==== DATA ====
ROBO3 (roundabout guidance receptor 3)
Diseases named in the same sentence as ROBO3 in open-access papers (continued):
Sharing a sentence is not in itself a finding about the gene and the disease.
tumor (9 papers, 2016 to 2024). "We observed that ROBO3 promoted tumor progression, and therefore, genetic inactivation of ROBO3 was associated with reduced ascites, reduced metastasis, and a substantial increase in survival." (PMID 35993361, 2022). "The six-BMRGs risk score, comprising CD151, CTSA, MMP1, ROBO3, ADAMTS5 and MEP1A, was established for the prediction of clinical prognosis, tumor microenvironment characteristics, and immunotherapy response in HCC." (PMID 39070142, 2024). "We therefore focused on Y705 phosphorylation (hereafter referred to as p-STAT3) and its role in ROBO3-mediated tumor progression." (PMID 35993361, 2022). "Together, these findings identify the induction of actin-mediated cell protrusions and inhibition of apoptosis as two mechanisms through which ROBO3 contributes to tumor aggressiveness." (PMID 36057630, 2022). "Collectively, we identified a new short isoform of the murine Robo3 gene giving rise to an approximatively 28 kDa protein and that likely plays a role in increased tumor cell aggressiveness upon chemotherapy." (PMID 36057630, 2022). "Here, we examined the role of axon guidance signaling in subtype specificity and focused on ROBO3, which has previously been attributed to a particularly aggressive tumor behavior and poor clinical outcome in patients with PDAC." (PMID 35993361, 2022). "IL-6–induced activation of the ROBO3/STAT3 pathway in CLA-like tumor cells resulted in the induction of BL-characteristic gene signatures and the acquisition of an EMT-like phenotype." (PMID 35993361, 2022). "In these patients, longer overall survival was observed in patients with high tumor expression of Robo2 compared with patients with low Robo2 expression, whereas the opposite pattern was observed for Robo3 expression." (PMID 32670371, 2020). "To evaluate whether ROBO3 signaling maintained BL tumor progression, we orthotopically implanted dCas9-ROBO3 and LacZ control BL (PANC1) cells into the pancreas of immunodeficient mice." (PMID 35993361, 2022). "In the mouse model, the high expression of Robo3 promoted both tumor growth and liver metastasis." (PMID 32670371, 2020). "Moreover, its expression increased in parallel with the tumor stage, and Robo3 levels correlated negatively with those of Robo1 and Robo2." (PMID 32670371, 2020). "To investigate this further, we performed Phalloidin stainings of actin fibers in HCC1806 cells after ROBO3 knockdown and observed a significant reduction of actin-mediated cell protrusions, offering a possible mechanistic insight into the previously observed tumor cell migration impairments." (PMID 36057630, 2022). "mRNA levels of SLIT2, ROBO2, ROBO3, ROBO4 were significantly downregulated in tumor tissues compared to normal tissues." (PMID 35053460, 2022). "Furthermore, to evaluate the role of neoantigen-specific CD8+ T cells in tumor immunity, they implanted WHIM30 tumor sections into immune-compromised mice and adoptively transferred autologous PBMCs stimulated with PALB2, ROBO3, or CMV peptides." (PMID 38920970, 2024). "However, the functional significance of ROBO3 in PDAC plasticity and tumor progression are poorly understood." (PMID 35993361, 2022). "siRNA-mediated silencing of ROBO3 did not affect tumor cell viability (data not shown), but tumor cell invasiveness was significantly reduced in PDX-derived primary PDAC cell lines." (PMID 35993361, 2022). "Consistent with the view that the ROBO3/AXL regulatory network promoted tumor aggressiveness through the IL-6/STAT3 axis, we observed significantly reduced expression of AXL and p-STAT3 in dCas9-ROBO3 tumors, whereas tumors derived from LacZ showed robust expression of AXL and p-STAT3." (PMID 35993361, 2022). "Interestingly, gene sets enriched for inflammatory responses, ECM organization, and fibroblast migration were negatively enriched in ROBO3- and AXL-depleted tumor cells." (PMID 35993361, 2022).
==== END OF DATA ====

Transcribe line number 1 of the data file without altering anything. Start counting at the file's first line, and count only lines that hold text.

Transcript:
ROBO3 (roundabout guidance receptor 3)